But Kant does find it worth noting that nostalgia afflicts more those who grew up in regions such as Switzerland that, while poor in money, were socially still more firmly knitted together. The nostalgic has not yet made patria ubi bene [my fatherland is where I am well off] his motto. Thus understood, nostalgia implies a legitimate critique of an increas ingly money-centered modernity and the resultant loss of community. What nostalgia laments is the way a particular historical situation has distorted reality. This raises the question: Is human progress bought at the price of beauty? At the price of feeling truly at home in the world? Is a certain homelessness, a sense of displacement, shadowed by nostalgia, the modern condition? 5. Displacement as the Human Condition A sense of displacement is not just modern, but is embedded in the human condition as is suggested by the Biblical account of the fall. Before the fall, Adam and Eve did not question their place in the garden that was paradise. And in endless variations the idea of paradise, a place where we would be truly at home, continues to haunt us. Consider once more Bachelard’s oneiric house. But there is no freedom where there is not some uncertainty about place and way. Freedom demands open space. The linkage between the progress of freedom and the erosion of the authority of place, however, is inescapably shadowed by a dread of being adrift, lost in space. We must be able to bind freedom, to bind space, to wrest place from space; we must be able to build, if there is to be authentic dwelling. It is in this need that architecture has its origin.

Self-affirmation, I insisted, requires that freedom be bound. But what binds freedom is still the human body. Unless mediated by the body, reason’s claims are empty. Consider the spiritual architecture raised by Kant’s ethics. Supposedly founded only in reason, his categorical imperative bids us to treat all rational beings as ends in themselves. But this presupposes that we are able to respond to and experience other human beings as worthy of respect. Every time we recognize another human being we experience the incarnation of meaning in matter as a living reality. Without such experiences of meaning incarnated in matter, life would be meaningless and moral precepts without application. Pure geometric forms may answer to the spirit, four walls and a roof to the needy body, but only an architecture that re-presents incarnations of meaning in matter answers to the whole human being.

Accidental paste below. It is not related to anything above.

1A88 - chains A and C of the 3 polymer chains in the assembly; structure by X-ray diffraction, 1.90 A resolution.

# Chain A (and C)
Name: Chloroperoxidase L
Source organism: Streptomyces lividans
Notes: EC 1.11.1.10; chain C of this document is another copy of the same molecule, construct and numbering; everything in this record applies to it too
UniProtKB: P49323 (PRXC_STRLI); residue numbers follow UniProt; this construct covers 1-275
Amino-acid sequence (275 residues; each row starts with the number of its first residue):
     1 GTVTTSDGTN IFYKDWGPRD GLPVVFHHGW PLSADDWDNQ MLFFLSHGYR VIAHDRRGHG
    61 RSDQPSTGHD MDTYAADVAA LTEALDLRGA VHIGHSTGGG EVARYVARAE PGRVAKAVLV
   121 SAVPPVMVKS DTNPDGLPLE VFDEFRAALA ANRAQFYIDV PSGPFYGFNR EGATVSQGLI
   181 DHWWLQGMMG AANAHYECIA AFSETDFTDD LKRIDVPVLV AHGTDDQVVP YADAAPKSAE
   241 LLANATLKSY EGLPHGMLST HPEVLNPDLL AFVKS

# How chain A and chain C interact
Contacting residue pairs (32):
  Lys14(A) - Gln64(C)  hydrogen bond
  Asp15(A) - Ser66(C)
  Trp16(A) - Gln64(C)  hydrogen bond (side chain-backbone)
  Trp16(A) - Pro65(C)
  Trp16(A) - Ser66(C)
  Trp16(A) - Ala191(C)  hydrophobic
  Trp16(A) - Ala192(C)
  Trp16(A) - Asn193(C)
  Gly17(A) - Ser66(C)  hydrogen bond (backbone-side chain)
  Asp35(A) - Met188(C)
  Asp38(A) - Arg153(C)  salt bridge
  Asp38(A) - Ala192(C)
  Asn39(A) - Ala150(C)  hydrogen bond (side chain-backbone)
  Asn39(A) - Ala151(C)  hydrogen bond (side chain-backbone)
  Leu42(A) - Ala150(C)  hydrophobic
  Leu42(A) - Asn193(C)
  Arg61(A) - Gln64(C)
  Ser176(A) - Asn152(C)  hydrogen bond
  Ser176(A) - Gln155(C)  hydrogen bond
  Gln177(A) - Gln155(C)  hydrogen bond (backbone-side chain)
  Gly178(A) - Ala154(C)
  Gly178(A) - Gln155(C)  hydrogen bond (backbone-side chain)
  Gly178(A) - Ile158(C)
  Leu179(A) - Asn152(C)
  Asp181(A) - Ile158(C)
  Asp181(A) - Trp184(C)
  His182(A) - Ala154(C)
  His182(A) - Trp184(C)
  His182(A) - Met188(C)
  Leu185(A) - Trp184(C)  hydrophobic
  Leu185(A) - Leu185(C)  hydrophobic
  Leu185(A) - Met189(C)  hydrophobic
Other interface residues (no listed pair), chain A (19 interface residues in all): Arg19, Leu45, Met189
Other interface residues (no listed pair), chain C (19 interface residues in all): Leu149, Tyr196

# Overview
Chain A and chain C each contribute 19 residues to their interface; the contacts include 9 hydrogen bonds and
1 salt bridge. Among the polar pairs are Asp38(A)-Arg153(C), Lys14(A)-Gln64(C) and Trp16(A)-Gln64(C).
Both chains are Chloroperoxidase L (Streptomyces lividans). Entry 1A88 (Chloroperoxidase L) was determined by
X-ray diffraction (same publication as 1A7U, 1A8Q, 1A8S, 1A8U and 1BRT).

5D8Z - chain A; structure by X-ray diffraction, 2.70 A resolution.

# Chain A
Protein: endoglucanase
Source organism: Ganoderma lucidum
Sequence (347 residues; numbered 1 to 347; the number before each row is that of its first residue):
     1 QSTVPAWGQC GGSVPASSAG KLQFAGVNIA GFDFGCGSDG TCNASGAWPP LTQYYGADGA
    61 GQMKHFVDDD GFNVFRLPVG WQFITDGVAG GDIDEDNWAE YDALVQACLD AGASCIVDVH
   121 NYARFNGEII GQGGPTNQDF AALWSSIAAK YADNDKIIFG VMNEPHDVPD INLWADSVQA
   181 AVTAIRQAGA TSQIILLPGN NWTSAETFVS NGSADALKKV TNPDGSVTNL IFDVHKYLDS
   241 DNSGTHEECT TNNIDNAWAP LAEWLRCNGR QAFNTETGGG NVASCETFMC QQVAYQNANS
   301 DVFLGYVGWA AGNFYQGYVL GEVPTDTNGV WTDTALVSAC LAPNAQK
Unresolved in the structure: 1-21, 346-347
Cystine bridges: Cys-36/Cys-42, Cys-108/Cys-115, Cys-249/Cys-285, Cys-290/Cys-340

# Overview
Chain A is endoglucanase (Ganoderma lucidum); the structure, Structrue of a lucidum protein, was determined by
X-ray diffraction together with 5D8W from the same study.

To claim that it is the body first of all that binds freedom, is also to say that our lives are shadowed by death. We all know that our time is short; we know the terror of time. Nietzsche taught that as long as we have not learned to forgive ourselves our subjection to time, we will be unable to affirm ourselves as we are, embodied, vulnerable, and mortal. We will find it hard to take pleasure in whatever reminds us of the passing of time. We will turn for comfort instead to the timeless geometry of the Platonic solids and especially the sphere. Full self-affirmation requires that we open our lives to our mortality. From the very beginning the representation of death has been and remains at the very center of architecture’s ethical function. Adolf Loos came close to claiming that it is indeed all that is left of that function. Here is his example: “When we find in the forest a mound, six feet long and three feet wide, raised by a shovel to form a pyramid, we turn serious and something in us says: here someone lies buried. That is architecture.” Does such a mound of earth even qualify as a work of architecture? But what matters is that a human being was buried here, that human beings honored the deceased by making the effort to bury them and to mark the place. (Fig. 3) Like Jacob’s pillar, in its minimal way this pyramid of stone re-presents this place; it reminds us that we, too, belong to the earth and someday shall return to it. At the same time, it opens our life to a life that has been, and establishes a fragile bridge across the abyss that separates individuals, a bridge also across the abyss of time.